The History of Yellowstone National Park

by Guest Writer

One of the most unusual national parks, Yellowstone, offers a complex and surprising geological history with its dramatic basalt plateaus, remarkable craters, and other worldly geysers. This captivating environment is the result of millions of years of geological changes from pressure and other forces happening deep below the earth’s surface.

Yellowstone National Park sits upon a large volcanic system and is one of the few known geological “hot spots” in North America. Hot spots are areas where the surface is connected to the boundary between the crust and the mantle below. The movement of the continental plates allow superheated magma direct access to the surface crust, ultimately causing a variety of geological phenomena. Yellowstone offers a one-of-a-kind experience that is hard to see because most activity similar to that which takes place in Yellowstone occurs deep within the oceans. The upward flow of energy from the area near the planet’s core is responsible for the geysers, basalt upthrusts, and craters in the area. As the plate Yellowstone sits upon moves northward, the land is scarred from the intense heat from below. But it’s these “scars” that make Yellowstone such a great place to visit.

Three major caldera eruptions were known to have occurred in Yellowstone National Park. A caldera is an immense basin formed when magma is quickly ejected from a cavity below ground and the land overlying the cavity collapses forming a sunken crater. Yellowstone’s main calderas were formed 2 million, 1.3 million, and about 630,000 years ago. The areas below the calderas may refill with magma causing excessive below ground heat which is the source for the hot springs, geysers, and steam vents seen within the national park.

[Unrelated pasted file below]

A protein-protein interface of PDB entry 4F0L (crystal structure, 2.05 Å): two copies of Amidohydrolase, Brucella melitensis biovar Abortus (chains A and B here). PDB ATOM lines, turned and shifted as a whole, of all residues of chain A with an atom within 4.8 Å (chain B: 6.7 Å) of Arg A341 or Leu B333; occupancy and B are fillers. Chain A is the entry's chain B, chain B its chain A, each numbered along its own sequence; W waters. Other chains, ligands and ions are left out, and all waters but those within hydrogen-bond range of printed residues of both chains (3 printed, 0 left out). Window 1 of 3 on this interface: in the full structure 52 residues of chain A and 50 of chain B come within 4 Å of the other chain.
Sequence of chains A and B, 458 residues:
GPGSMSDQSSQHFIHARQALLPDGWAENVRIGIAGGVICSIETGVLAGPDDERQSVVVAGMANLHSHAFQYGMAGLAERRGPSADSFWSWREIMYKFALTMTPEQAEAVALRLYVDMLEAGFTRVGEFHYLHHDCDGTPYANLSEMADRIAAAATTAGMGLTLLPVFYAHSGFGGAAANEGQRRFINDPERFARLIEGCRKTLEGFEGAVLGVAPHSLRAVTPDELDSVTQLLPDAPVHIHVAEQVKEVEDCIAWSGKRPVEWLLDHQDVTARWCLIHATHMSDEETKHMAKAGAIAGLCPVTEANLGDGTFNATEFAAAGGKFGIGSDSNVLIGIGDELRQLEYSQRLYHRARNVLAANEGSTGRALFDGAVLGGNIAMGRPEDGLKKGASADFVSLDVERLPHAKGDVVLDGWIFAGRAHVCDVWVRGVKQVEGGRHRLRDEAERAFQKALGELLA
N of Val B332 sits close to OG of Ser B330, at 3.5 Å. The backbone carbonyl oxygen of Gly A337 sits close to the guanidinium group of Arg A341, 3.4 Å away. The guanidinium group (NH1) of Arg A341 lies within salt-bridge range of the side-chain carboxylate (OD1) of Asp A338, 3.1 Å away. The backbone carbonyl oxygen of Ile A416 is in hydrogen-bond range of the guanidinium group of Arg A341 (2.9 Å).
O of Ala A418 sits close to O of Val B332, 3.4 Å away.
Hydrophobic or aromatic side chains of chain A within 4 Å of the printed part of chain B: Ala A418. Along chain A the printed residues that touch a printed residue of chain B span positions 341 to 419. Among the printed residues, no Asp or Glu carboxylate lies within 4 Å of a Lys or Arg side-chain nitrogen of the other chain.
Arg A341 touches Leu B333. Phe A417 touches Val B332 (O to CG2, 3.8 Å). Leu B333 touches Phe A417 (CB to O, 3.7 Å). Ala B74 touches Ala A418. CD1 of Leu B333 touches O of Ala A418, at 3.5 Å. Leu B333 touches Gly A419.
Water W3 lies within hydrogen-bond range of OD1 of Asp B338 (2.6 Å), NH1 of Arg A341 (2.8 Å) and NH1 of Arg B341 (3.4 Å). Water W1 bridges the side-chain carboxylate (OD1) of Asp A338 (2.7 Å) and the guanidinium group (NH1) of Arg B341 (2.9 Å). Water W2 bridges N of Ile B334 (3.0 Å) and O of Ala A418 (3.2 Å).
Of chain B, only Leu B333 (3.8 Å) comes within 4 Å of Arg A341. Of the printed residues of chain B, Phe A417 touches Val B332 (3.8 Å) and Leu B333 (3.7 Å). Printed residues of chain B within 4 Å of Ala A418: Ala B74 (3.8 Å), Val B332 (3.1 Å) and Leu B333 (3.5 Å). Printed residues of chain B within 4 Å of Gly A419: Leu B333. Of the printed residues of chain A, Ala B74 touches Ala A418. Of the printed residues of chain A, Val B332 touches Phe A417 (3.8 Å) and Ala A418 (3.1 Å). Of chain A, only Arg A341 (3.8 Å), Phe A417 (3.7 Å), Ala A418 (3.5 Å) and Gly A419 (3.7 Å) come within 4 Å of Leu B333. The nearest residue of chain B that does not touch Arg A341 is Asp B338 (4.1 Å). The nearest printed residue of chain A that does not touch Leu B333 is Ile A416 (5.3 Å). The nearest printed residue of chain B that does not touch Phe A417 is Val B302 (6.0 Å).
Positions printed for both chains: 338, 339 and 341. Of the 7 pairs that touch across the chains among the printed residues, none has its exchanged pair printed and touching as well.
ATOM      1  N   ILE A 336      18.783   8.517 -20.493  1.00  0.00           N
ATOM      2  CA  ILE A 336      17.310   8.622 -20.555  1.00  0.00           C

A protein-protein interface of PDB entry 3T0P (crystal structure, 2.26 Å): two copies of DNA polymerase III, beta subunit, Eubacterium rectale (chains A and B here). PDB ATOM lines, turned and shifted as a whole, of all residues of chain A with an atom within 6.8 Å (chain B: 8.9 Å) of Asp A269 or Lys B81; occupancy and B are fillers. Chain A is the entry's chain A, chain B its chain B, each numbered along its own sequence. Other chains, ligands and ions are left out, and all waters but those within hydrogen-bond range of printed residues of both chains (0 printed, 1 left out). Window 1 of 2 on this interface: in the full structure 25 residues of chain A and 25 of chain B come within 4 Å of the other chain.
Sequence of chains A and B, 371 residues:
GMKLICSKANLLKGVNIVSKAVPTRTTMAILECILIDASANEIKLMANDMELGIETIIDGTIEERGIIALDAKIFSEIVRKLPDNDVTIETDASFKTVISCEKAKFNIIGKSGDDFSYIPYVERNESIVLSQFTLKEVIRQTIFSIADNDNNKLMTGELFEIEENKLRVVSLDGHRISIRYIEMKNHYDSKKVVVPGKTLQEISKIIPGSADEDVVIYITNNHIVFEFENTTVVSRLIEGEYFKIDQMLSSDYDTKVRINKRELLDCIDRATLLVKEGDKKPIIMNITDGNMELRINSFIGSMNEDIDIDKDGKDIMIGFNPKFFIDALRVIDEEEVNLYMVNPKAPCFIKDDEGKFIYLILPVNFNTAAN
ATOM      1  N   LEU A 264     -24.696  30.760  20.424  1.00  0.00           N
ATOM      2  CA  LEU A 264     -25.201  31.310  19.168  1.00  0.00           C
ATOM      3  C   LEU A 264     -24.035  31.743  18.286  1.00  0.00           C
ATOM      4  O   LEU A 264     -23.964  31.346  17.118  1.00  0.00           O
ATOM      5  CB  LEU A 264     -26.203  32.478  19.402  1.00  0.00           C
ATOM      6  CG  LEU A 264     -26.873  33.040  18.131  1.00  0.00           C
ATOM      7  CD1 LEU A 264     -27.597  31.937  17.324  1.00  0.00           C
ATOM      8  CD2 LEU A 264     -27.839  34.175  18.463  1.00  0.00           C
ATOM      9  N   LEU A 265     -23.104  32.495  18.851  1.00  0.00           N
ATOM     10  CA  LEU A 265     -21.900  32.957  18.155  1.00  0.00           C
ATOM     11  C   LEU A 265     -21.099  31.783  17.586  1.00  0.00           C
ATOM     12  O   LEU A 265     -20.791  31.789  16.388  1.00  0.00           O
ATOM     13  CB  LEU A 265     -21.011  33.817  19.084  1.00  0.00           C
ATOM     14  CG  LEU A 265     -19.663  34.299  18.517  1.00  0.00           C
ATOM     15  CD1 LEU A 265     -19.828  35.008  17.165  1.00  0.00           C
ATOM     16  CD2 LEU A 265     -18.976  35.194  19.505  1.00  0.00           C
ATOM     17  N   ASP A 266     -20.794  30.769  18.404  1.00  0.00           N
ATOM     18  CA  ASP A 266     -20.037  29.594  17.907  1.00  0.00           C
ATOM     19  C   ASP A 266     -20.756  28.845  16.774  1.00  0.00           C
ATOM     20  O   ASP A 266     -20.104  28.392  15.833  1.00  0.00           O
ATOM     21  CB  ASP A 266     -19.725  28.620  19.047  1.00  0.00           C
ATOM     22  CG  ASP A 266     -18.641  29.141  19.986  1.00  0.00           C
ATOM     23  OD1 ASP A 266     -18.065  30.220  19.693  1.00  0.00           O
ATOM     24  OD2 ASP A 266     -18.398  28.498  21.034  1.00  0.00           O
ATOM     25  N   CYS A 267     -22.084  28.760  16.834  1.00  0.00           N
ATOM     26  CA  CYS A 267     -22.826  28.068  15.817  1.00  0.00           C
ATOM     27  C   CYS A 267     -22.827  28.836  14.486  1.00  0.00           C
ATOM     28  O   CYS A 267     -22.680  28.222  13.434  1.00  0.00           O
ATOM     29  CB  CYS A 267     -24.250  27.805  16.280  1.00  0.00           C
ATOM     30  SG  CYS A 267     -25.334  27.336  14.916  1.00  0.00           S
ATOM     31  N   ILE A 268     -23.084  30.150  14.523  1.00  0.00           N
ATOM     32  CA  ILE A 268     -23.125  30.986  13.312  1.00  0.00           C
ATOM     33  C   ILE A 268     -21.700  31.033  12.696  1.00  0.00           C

Yellowstone National Park experiences many minor earthquakes on a daily basis. Less than a 3.0 on the Richter scale, most of these pass unnoticed by visitors; however they speak to the volatile past of Yellowstone. Historically, Yellowstone has been the location for large earthquakes as the continental plate continues its slow creep above the mantle. Most recently, on June 30, 1975, a magnitude 6.1 earthquake occurred west of Yellowstone Lake.

The area below Yellowstone has recently been termed a “super-volcano” and is considered to have potential for future geological events. Many magazines and entertainment shows have suggested the possibility of an eruption of enormous magnitude destroying much of the park. However, scientists and geologists have little support for this hypothesis. While geologists agree that there is potential for future earthquakes, caldera collapses, and possibly even volcanic eruptions within the park, these events will likely occur far into the future.

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